If you accidentally spill water on someone, you immediately apologize, and help them clean up. In some instances, there may be something you can do instantly to remedy the situation. Other cases may require time for you to demonstrate that you’ve learned from your mistakes and you’re willing to make better choices. Show your commitment to maintaining the peace and preserving the good relationship you have with people around you. An apology means nothing if you keep up with bad behaviour.

Take preventative measures

On the flip side, sometimes the deed is done and there’s no going back. However, going forward, you can consciously decide to limit or prevent the chances of being in a similar situation again.

If you show up late for work every day for a week and get queried for lateness, there are two ways you can handle the situation. You can either make excuses for your consistent lateness or review your morning routine to prevent your lateness from continuing.

Why Should you Practice accountable Accountability?

People are quick to mention everything wrong with society, the church, the nation, and even the next-door neighbour. You may not be entirely wrong in your lament, but how much of the situation do you have direct influence over? For the average person, my best guess is little to zero.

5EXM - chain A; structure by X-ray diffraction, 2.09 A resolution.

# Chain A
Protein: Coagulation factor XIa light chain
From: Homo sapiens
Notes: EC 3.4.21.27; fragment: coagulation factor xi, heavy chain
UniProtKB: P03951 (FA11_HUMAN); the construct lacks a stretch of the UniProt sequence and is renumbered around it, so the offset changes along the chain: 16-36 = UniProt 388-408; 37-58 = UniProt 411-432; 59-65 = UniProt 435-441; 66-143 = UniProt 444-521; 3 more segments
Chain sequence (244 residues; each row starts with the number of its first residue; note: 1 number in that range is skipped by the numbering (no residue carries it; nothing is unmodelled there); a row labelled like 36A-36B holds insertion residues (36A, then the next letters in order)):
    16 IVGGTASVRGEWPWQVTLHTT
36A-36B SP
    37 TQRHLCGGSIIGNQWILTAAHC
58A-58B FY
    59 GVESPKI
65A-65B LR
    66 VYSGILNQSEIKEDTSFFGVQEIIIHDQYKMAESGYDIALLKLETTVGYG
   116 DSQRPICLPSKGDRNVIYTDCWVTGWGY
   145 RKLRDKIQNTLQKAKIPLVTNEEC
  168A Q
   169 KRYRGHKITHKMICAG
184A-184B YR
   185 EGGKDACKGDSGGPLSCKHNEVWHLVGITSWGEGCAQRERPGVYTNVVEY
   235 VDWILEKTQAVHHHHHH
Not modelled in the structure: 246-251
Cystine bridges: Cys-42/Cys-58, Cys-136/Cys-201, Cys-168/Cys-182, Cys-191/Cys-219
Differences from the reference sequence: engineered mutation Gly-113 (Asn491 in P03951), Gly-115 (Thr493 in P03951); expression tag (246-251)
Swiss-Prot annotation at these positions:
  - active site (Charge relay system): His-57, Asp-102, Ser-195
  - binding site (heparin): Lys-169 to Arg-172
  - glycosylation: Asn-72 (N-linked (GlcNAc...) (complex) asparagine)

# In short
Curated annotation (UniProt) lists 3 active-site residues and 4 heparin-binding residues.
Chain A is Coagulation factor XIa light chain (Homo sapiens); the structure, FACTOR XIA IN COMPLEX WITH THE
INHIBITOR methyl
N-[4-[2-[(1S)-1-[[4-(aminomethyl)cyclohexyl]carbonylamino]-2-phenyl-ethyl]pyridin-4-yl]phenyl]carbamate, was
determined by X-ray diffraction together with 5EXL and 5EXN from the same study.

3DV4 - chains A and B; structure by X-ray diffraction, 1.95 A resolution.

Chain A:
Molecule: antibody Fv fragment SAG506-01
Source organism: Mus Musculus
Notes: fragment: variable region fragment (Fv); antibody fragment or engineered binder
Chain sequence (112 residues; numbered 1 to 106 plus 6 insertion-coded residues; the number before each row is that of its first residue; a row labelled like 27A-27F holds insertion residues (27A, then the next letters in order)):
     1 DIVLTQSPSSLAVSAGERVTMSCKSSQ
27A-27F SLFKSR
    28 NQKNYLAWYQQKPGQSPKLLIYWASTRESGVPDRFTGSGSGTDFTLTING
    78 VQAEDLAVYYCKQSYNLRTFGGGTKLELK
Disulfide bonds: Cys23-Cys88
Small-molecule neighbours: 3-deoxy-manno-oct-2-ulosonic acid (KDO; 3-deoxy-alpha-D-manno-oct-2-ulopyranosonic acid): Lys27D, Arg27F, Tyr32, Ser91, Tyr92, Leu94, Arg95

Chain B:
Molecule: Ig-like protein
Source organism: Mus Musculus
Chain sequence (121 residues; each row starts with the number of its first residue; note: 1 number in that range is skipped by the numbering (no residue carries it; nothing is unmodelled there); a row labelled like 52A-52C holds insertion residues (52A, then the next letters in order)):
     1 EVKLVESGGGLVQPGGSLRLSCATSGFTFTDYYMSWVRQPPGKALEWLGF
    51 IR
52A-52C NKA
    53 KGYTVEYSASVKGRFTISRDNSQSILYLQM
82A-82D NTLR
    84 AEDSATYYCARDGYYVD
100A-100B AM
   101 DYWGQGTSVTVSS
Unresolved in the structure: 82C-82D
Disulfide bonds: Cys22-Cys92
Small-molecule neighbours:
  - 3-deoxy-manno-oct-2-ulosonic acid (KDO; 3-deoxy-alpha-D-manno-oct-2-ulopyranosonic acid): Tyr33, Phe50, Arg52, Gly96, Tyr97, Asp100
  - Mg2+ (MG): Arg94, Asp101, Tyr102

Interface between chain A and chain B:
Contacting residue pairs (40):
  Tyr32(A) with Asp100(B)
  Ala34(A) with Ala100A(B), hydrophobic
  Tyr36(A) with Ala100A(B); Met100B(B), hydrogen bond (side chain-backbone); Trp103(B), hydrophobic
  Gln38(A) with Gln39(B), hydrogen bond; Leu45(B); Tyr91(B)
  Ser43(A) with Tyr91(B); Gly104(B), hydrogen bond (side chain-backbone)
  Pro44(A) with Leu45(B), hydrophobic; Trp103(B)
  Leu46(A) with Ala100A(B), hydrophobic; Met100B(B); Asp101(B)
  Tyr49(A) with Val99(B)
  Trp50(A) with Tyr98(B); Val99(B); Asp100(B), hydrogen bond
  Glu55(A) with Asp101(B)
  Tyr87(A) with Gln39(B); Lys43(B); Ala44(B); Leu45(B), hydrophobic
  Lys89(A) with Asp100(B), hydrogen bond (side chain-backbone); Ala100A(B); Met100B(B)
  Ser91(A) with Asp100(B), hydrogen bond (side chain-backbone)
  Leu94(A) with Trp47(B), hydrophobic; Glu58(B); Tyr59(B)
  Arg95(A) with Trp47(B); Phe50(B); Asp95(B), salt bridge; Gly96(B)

On the flip side, there’s something you have a level of control over. It’s your life. The way you live, your perception, and your interaction with the world around you ultimately come down to the choices you make, especially those you make repeatedly. We’re always making choices from the smallest to the loudest and most significant.

In the same vein, we control how we move forward when we make a wrong choice, upset or disappoint someone. You can choose to be defensive and avoid your responsibility or explain yourself and apologize to those who deserve to hear it from you.

Accountability and Consequences

Being accountable can earn you respect from others. People will see that you’re not afraid to admit, learn, and grow from your mistakes. However, you may not always be able to fully reconcile or salvage the situation without suffering some consequences.

If you’re a business owner who disappointed a client once or twice, you may truly demonstrate accountability and apologize genuinely, but the client may be unwilling to continue the relationship.

If you spill your best friend’s secret to a new friend and he or she finds out, they may be disappointed in you. You may demonstrate remorse when you see how much you’ve upset your friend and take responsibility for your actions. However, there’s no guarantee that the trust will be restored and the friendship will fully recover.

The same goes for not studying for a test or missing work without getting permission from your superior. Being accountable may not eliminate the consequences of your actions. However, it helps you identify your blind spots and areas where you need to improve.

You may not be able to change someone’s mind about you, but you can always change your mind about yourself.

Final Words

Accountability is applicable in any area of your life. Whether it’s your personal goals, career, family, or relationships, being accountable to yourself and the people in your life shows that you’re a person willing to learn and grow from their mistakes.

Life isn’t always cupcakes, sunshine, and rainbows. Some days, it may be your actions or inactions that make things go south. Hopefully, you have the courage and patience to work through the discomfort and become a better you.